Nepali Times
Here And There
The United States of Reason


A comedian with whom I share my country's passive aggressive ambivalence towards the United States, makes the following suggestion. He proposes that our native land, Canada, get together with Cuba to form a single nation. Not so we all can enjoy Fidel Castro's seven-hour speeches but because of the effect on Washington. "We'd have them surrounded," he says.

American friends with the proper sense of humour give this the small chuckle it deserves. Canadians usually find it hilarious. And increasingly, in the rest of the world beyond the United States, such jokes are catching on as Pax Americana. A policy that is enforced by the mailed fist of the Pentagon which looms ever larger. Afghanistan, Iraq, maybe Iran next and then Syria, Pakistan, Congo in there somewhere, Colombia's coca lands, Aceh, Burma: name a trouble spot and it's just possible that a pointy head defence planner at the Pentagon has drawn up an invasion plan with a catchy name and mapped out the TV camera positions.

So how does the rest of the world-whether merely sceptical or firmly against George Bush and his Neo-Imperialists, Rumsfeld, Wolfowicz, et al-deal with this? There are various options, none with guaranteed results save more of the same but, for the record, here they are:

1) Compliance. Trust the Neo-Imps to have "our" best interests at heart. You'll see. Afghanistan and Iraq will be model developing world democracies within months. Maybe, but at least we can prove the outcome of this one by watching the situation closely. And we will, Mr Bush, we will.

2) Outrage. Anti American rampages in European and Asian capitals, not to mention North and South America. "Yankee go home" graffiti in a babel of tongues and election after election being won in various countries by people with no agenda beyond bashing Washington. Revitalised anarchist and Trotskyist movements, polite salon opinion from London to Luanda, Mexico City to Melbourne, dissing Uncle Sam and all his citizens with an almost racist fervour. In truth, I can see this option becoming more and more attractive to many of the world's liberal internationalists, as well as the disgruntled and hitherto unsuccessful leftists, nihilists and "smash-everything-ists".

This makes it most dangerous and least productive. America is not its government. The present administration was elected by the barest of margins, or not at all if you buy the theory that Florida was rigged or at the very least a shambles of banana republic proportions. George W Bush ran on a ticket of splendid isolation and leaving other countries alone. Most Americans, while deploring terrorism and dictatorial excesses everywhere, offer uneasy support to their government in times or trouble. And these are such times.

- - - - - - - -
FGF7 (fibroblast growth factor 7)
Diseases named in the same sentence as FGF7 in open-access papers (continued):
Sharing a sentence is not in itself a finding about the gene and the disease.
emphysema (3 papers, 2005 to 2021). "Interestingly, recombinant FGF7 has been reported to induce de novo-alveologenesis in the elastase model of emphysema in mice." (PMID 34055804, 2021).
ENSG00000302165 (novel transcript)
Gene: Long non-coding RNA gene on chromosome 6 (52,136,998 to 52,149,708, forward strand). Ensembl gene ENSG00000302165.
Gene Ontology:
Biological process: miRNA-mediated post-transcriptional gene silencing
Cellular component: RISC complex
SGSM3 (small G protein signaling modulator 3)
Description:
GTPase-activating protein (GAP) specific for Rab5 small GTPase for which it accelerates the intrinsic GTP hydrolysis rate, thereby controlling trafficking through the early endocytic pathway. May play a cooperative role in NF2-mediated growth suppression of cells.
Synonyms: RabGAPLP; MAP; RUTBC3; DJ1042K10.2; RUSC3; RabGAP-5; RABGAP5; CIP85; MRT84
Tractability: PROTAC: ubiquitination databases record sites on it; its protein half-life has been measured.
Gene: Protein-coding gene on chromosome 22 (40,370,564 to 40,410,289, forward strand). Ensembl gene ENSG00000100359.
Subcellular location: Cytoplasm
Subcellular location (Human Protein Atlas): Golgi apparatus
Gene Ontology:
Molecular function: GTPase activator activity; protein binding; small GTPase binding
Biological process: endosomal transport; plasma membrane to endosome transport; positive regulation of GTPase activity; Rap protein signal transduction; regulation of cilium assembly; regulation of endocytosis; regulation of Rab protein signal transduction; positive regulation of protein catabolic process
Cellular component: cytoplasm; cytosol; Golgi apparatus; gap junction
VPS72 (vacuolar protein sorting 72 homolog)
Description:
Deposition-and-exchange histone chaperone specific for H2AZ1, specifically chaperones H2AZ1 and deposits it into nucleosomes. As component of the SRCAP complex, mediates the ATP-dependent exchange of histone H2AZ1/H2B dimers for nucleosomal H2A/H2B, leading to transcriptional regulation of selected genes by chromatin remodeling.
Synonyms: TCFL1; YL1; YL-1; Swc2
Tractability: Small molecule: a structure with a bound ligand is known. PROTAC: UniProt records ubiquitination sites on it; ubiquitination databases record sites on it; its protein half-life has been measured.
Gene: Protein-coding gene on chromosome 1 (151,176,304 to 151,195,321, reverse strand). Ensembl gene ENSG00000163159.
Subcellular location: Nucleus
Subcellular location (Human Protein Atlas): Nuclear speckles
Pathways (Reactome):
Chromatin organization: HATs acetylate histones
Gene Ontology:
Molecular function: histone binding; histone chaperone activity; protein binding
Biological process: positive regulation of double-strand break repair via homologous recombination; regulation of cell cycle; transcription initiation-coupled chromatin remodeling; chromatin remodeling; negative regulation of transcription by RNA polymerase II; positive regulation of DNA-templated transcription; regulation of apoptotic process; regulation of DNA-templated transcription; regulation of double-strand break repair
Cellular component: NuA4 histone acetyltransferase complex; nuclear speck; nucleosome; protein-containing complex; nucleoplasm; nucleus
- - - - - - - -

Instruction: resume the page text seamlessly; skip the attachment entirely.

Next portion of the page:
3) Constructive opposition and bridge building. Those Americans-the silent majority or large minority whose hearts aren't with Bush and the Neo Imps-they're desperate for an alternative. Their natural home, the Democratic Party has never been so mealy mouthed, so obsessed with policy trivia. US politics have never been so utterly dominated by bit money and special interest groups on either side of the narrow American political spectrum. Many, if not most, Americans are troubled. They need to be constructively engaged by intelligent international thinkers from other societies, by governments with broad electoral support and committed policies in Europe and elsewhere.

In short, we need a United States of Reason that is world-wide, that supports American-style values of liberty and generosity. Liberal democracies with liberal value systems, ie most of them, need to get together with civil society's representatives from all over the world to tell the mad cowboys who have taken over the middle ground in Washington that enough is enough. Other voices have a right to be heard.

Join with Canada and Cuba and surround them with reason, understanding and nerves of steel.

(11 JAN 2013 - 17 JAN 2013)